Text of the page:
With that admonition in mind, I’d like to offer you a practical suggestion as to how we begin to pursue a spiritually disciplined life in 2023.  In Whitney’s book, he conveniently devotes one chapter to each of the Spiritual Disciplines (and two chapters to Bible Intake).  That’s eleven chapters, plus and introductory chapter and a conclusion chapter. 

Starting in January, commit to growing in one Spiritual Discipline per month.  Read the introductory chapter and the first chapter on bible intake in January.  If you do this, you will spend the first two months just on bible intake, which is helpful since the intake of God’s Word is foundational to all the other Spiritual Disciplines.  Each month, focus your attention on the Spiritual Discipline that is addressed in the chapter you read from Whitney’s book.  Diligently pursue growth in that Spiritual Discipline over the course of the month, and then when a new month arrives, begin your pursuit of the next Spiritual Discipline.  Meanwhile, try to retain your growth in the Spiritual Disciplines you have previously pursued.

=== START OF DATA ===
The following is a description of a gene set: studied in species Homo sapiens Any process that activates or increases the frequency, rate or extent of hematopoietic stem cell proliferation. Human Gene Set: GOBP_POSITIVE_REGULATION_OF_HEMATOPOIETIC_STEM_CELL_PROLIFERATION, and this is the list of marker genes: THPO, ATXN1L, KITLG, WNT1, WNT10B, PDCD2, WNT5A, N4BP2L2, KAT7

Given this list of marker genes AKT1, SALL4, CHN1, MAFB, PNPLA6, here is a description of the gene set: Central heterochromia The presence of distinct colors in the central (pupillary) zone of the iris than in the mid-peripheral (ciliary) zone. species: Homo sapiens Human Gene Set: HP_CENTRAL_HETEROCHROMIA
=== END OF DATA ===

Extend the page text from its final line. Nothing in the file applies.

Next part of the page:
Throughout the year, you will have days where you fall short.  Perhaps you forgot to read your Bible or you missed an evangelism opportunity.  That’s okay.  Stay the course.  Don’t allow yourself to fall into the typical trap of setting a yearlong resolution and abandoning it by the end of January.  Instead, persevere as you remember that spiritual discipline brings about greater godliness.  As a church, may we embrace the challenge to pursue a spiritually disciplined life in 2023.  The effort is worth it! 

Suggested resources for the New Year:
1. Spiritual Disciplines for the Christian Life, Donald Whitney (available in the Chapel Bookstore) or purchase on Amazon
2. Bible Reading Plan (five days per week) Scroll to the bottom for the free download
3. Bible Narrative Reading Plan (perfect for kids and family devotions)
4. 52-week Tune My Heart Catechism (good resource for families and homeschoolers)
5. 2023 Reading Challenge (for the aspiring reader, young and old)